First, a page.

We are all obliged, at work, to carry our ID cards with us, in the service of security. Most of us wear them hung around our necks, as children do, or used to do, with latchkeys, or as conference delegates have recently begun to do. It's fine until the cards begin to crack, or the plastic holders begin to fray, after which the cards start falling out at unexpected times, making one retrace one's steps after noticing, occasionally and then frequently, that the card is missing and the holder empty.
Usually the card will fall without drawing attention to itself. Today, however, it practically whisked itself out of its container and threw itself into the air. It was lunchtime, I was on my way to Sainsbury for sandwiches to sustain me through the hour - a journey that takes me through the hospital to which the library is attached. I go in through the back and come out at the front entrance, where just across the road on which the taxis stop, there are a couple of goldfish ponds. These provide a little bit of relaxation to the patient who wants to take a walk, and quite likely a fag, outside the confines of the hospital.
I went through the revolving doors, crossed the little road, and at that very moment the wind got up, caught my card and wrenched it out of its holder, briefly up into the air and then, slow enough for me to watch, but more than swift enough to stop me doing anything about it, it floated through the air until it landed in the pond. Whereupon it ceased to float.
I thought, for a brief moment, that it would be light enough and flat enough not to sink. But sink it did. It sank, however, slowly, slowly enough for me to watch it sink, slowly enough even for me to have time to plunge my arm in to the water in an effort to retrieve it. I grasped at the refraction, but missed the card itself, and with a soaking arm, inside a soaking shirt, inside a soaking sweater, I saw it settle on the bottom. Where it lay, in view, but not in reach.
I looked at it and cursed it. I stood at the edge of the pond like a cat pawing at a goldfish bowl, fascinated by the contents but unable to get at what I wanted. I would, I was sure, be able to see it every time I walked past the ponds, from now for evermore. Everybody would see it. Somebody would take a closer look, pick out my name and I would be known as the bloke who dropped his card in the goldfish pond. A hospital is a small community which can be compared to a village: and I would be the village idiot.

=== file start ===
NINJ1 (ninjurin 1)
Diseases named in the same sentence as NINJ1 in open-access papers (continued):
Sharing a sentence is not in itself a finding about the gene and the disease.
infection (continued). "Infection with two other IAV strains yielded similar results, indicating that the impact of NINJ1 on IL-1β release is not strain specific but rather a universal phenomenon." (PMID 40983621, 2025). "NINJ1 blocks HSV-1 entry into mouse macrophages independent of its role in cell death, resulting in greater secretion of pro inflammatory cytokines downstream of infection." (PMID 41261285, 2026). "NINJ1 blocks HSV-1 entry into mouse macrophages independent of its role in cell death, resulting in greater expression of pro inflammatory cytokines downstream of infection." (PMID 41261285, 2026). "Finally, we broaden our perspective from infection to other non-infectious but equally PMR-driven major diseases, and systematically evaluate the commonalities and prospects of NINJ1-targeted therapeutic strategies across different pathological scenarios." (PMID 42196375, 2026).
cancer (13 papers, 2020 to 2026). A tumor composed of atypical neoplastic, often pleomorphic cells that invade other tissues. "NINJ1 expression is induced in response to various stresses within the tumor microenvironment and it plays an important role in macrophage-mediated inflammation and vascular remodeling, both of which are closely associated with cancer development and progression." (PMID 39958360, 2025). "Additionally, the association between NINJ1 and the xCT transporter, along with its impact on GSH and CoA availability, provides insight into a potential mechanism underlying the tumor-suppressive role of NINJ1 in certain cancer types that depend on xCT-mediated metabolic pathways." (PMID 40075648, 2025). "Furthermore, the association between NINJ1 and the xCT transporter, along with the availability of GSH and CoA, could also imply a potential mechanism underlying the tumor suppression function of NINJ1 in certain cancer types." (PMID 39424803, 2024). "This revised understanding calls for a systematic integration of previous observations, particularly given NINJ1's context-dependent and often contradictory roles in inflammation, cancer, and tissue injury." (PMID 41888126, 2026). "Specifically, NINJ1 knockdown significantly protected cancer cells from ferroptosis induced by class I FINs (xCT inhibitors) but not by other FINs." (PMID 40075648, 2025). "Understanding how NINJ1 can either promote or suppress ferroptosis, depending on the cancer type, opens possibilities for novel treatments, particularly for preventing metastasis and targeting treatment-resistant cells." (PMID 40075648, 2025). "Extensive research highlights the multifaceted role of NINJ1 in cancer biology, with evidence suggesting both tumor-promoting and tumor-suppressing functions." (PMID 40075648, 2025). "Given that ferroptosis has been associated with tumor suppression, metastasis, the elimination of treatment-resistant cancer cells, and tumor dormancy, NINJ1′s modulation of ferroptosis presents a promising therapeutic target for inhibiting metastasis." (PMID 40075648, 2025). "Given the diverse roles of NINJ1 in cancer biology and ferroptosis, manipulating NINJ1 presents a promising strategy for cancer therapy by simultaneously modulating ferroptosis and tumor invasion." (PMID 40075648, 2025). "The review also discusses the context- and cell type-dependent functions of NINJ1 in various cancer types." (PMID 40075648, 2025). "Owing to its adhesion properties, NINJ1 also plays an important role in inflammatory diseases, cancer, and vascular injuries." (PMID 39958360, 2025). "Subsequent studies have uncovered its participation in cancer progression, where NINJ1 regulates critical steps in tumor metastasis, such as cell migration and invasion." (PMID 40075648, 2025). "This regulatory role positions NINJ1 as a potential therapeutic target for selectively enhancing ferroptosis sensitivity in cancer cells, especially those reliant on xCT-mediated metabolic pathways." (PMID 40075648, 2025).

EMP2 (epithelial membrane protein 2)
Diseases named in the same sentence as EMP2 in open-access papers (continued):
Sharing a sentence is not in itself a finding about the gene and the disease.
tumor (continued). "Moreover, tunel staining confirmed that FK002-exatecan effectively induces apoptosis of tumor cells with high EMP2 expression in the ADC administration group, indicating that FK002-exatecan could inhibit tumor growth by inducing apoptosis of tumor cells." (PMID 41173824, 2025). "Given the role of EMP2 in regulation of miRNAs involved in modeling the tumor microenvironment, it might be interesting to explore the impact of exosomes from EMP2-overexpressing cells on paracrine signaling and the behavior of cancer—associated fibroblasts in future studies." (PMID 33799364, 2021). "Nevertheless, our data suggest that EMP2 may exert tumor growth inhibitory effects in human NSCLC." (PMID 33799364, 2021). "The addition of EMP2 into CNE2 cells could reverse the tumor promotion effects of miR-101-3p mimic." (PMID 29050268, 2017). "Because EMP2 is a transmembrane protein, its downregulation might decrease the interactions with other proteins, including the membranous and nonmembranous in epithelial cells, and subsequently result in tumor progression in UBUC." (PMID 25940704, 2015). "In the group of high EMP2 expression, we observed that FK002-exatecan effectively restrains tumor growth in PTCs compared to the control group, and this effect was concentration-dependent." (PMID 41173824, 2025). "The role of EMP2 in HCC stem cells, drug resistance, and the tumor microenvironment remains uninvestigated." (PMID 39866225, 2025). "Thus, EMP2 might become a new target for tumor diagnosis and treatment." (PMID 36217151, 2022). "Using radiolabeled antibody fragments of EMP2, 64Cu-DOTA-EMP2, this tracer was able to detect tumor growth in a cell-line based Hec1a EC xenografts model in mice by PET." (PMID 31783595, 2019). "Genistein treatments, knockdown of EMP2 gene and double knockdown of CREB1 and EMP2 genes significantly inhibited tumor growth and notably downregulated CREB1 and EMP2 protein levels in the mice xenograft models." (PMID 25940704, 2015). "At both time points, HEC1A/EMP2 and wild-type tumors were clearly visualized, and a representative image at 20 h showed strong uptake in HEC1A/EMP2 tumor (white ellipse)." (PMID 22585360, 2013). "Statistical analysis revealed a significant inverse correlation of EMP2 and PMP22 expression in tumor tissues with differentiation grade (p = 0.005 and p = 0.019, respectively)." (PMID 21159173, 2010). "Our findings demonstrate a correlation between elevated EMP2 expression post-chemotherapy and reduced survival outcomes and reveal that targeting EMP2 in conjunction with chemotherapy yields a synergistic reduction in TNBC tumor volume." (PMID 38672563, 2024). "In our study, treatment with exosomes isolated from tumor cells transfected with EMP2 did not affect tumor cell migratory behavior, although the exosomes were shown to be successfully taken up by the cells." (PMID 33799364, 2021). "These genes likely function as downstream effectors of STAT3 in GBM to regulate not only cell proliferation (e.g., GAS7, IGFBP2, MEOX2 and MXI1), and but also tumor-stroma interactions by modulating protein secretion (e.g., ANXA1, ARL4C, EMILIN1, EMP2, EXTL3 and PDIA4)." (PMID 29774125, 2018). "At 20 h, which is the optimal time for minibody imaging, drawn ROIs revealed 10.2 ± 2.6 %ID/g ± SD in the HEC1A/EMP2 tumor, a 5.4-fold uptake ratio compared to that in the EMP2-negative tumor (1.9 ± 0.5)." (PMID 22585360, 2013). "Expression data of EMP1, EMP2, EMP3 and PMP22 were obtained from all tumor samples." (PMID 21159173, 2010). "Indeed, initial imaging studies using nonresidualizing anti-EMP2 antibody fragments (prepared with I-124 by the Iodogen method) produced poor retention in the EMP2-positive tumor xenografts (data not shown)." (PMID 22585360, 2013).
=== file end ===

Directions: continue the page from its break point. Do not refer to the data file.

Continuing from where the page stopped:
The village idiot. That was it! That was the solution. If the moonrakers could try and rake the moon out of a pond, I could at least try and rake my ID card out of one. There are some bushes in between the ponds and the Fulham Palace Road, and rummaging around for a while I found myself a stick, long enough to reach the bottom of the pond. I poked it in and dragged the card across the bottom of the pond until I had brought it to the side, plunged in my arm again (forgetting, as it happens, to roll up my sleeves first, not that it really mattered any more) and fished my card out of the water, gave my regards to the fish and went, dripping, off to the supermarket.
A bit later, with my sweater on the radiator and my arm underneath the hot air dryer in the Gents, I remembered (if I remembered) poking about underneath the fence for the tennis ball. At least there had been no Alsatian this time, racing across to try and take a chunk out of my hand before I could make off with my prize. It's a bit cold, outside on a London November day, for any predators a pond is likely to house: no piranha for the entertainment of the public. Perhaps I shall imagine some, in order to embellish the memory, when I fish it out another two or three decades down the track. But at least I didn't get a telling-off. And if I was in any physical danger, it was only from pneumonia.